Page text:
Pa B e Peters and Lydia Ycamani Ti- 
tus, The feature will be in five reels. 

Vivian Rich of the American Com- 
pany ii just a girl— all girl. Her big- 
gest hobby is collecting dolls! 
Vivian has all her old lime .loll, and 
lots of ones added, all sorts and sizes 
and shapes, from a kewpie to a life 
size child doll. There are stranger 
fads than this one, and no one wants 
to see Miss Rich grow old, 

According to the many letters 
Anna Little is receiving, it is very 
clear that her many admirers arc 
glad to see her back in Western pic- 
tures again. She achieved her first 
popularity in Western roles with tlic 
old Bison Company, and llicrc is no 
actress who can so thoroughly and 
naturally saturate a part with iht 
true Western atmosphere. She can 
do anything pn a horse that a man 
can and has no fear whatever on 
horseback. 

Arthur Shirley, from Australia, has 
been burning the candle at both ends 
recently. He has been acting in pic- 
ture) by day and o'nigMs at the Little 
Theater of Los Angeles. In both 
cases he has done well and Cali- 
(ornians have had an opportunity of 
judging just why he was such a 
favorite in the antipodes. 

Charles Clary has many good 
things to his credit and one of them 
i» thai he took the chief part io the 
Selig play "Columbus" which was the 
first picture witnessed by the Pope at 
Rome. Clary has' appeared in a large 
number of pictures since that time. 

Sarah Truax of the Fine Arts 
Films has been joined by her Mother 
and her little girl •'DrusilU." This 



I bung: 



' of ( 



Hiss Truax is both a distinguished 
ictress and a lady, her place in the 
Photoplayers' Colony is assured. 
-ler First appearance in "Jordon Is a 
lard Road" demonstrated what a 
-aluable addition she is to the screen. 

i Mai 



Edna Maison, Universal'* brunei 
beauty, has invented a new face 
Cfcain. Several of her friends have 
tried it and say it is "great." 

Richard Stanton is engaged on the 
second of the "Graft" serial install- 
ments which is entitled "The Tene- 
ment House Evil" and he is getting 
every ounce out of this dramatic 
chapter. Hobarl Henley as the male 
lead. Glen White as the heavy and 
Jane Novak as the heroine are all do- 
ing strong work undef their virile 
director and as one of the actors re- 
marked "This is going to he SOME 
serial!" 

Mary Anderson of the Vitagraph 
has just finished a picture under the 
direction of Rollin S. Sturgeon which 
is bound to increase her popularity.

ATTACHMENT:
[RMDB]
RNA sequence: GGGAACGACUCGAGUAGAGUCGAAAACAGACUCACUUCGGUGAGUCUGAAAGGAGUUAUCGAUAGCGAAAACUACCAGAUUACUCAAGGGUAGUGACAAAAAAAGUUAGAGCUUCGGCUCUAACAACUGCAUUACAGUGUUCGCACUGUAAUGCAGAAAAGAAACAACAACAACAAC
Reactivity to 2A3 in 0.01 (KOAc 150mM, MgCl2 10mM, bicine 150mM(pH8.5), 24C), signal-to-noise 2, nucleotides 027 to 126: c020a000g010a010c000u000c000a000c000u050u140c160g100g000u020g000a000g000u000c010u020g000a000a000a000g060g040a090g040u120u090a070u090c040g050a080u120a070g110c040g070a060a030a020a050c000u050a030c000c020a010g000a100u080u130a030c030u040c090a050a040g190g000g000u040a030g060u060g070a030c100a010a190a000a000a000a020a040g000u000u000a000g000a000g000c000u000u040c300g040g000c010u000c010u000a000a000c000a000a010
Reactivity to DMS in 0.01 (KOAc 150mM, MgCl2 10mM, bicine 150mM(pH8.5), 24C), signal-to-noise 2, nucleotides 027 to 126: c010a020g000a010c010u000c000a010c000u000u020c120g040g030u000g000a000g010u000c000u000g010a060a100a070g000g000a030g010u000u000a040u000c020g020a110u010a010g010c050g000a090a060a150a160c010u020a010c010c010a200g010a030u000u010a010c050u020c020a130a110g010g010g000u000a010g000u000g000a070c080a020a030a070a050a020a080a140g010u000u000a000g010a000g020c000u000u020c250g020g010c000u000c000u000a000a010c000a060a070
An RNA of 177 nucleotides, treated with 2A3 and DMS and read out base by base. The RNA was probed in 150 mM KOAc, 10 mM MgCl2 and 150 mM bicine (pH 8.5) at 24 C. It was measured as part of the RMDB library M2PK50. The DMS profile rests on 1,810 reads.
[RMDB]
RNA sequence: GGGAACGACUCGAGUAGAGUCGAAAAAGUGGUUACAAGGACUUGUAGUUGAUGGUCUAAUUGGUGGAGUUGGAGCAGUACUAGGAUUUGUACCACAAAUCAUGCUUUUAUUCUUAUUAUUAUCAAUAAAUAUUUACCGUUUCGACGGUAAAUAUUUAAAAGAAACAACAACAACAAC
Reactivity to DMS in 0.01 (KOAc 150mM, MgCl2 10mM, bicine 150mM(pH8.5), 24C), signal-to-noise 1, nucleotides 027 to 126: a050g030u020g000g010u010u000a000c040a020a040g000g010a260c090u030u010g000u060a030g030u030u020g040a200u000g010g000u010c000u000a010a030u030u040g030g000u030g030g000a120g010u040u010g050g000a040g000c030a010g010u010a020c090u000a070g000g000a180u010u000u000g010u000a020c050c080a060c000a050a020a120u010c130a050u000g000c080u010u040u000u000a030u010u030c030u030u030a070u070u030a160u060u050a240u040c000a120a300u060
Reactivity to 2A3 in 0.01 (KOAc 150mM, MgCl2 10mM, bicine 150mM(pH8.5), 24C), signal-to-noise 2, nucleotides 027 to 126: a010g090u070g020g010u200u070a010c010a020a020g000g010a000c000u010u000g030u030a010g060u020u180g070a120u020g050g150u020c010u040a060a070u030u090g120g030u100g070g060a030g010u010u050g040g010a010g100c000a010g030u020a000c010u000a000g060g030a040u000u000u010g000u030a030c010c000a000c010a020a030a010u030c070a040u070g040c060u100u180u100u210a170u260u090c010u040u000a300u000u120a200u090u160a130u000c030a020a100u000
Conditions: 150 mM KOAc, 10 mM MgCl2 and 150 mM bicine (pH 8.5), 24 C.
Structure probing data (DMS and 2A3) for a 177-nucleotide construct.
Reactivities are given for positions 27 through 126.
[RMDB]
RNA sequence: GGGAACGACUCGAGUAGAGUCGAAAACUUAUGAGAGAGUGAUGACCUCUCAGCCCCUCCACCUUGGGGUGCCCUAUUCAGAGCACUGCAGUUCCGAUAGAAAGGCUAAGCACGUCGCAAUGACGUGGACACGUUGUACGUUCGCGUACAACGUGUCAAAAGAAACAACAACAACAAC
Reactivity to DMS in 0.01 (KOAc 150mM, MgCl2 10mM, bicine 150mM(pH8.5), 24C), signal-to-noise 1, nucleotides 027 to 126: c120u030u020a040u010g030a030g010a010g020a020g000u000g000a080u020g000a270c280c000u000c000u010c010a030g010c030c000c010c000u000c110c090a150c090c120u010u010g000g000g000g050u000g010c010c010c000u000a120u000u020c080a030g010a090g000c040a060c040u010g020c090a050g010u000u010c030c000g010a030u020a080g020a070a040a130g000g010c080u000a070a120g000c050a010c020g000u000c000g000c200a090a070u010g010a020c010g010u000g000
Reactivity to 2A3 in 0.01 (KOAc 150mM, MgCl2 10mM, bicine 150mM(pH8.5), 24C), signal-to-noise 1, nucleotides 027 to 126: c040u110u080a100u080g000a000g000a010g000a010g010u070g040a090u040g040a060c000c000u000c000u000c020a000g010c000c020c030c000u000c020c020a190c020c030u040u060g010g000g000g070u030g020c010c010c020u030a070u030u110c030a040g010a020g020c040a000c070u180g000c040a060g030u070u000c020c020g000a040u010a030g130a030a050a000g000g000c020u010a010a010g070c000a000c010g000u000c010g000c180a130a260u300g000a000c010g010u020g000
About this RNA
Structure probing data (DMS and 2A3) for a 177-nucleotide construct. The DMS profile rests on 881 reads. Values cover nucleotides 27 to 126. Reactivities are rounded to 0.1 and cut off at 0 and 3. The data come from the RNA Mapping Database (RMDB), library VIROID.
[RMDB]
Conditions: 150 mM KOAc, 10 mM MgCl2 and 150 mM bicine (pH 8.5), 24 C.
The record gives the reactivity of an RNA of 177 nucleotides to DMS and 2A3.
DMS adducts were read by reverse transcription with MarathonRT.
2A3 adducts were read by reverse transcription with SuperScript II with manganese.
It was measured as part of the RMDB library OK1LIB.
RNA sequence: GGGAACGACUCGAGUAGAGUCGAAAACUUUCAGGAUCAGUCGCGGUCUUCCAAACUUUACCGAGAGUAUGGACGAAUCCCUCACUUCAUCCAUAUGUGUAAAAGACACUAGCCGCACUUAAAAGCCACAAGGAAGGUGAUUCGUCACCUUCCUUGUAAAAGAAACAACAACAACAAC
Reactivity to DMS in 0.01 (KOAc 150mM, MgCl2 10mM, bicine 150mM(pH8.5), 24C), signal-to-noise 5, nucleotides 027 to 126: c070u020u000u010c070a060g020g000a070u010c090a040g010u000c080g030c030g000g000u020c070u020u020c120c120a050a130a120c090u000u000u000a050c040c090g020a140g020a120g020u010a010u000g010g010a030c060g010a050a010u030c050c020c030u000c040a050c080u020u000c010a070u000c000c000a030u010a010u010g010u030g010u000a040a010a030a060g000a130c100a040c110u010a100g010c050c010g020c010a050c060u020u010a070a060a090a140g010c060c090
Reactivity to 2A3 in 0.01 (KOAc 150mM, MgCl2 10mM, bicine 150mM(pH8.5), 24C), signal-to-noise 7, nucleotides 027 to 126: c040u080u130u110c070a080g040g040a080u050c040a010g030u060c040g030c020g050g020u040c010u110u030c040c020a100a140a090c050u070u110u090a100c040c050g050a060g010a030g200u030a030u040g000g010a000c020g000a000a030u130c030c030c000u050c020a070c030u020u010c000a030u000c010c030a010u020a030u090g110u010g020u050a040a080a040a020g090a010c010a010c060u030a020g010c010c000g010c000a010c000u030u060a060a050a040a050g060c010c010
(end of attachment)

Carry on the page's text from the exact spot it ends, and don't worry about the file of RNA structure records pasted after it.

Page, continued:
"Flower of the Desert"' is a combina- 
tion of a good story by Marie Wing, 
good acting and superb direction, for 
Sturgeon has extracted all the charm 
from little Mary in this fascinating 
story. It i s the best thing the young 
actress has done and if gives promise 
of many good things to eome. 

On the evening of October 27th, 
Grace Cimfird entered her dressing 
room attired ai a bride and sinking 
into a chair fervently, ejaculated 
"Thank the Lord," for ihe and 
Francis Ford had juit been married 
(for stage purposes Only please); and 
the "Broken Coin" Universal serial 
waa at last completed. Of late "Brok- 
en Coin Las been synonymous with 
broken reit and Grace Cunard is go- 
ing to be busy doing nothing for a 
week or two while Frandi Ford will 
hie him to his home in Portland, 
Maine, for the itme length of time. 
They both dcierve the holiday too. 

Director Ed, J. Le Saint of the 
Big U, is busy on the second install- ( 
ment of the serial "The Journal of 
Lord John," featuring William Gar- 
wood, with Stella Raiclo heading the ' 
supporting Mat, This chapter" Is cat- U 
led The Gray SUterboosr and deals : 



Henry B. Walthall 
advertised men i 



he^t 

day. ft was not always thus for 
when he was still doing wonderful 
work with [he Biograph Company 
audiences were wont to say "Who is 
that aetoe with ihe expressive face?" 
This was due 10 the objection the 
company had of ever giving out the 
names of their artists. However. 
peniuesr' like Walthall could not well 
slay hidden. 

Keva Gerber acknowledges that 
she possesses a peculiar name but it 
is her very own. She changed it 
once when acting opposite Edwin 
August who did not think it sounded 
romantic enough, so for a time she 
was billed as Neva Delorei but she 
turned back to "Gerber™ when ihe 
left August to play with Carlyle 
Blackwcll. 

Helene Rosson has become *n ac- 
complished swimmer since her affilia- 
tion with the American Cpnipaiy at 
Santa Barbara and the instructor 
complimented her on her proficiency 
in such a short lime. Helene is just 
the age to acquire things quickly.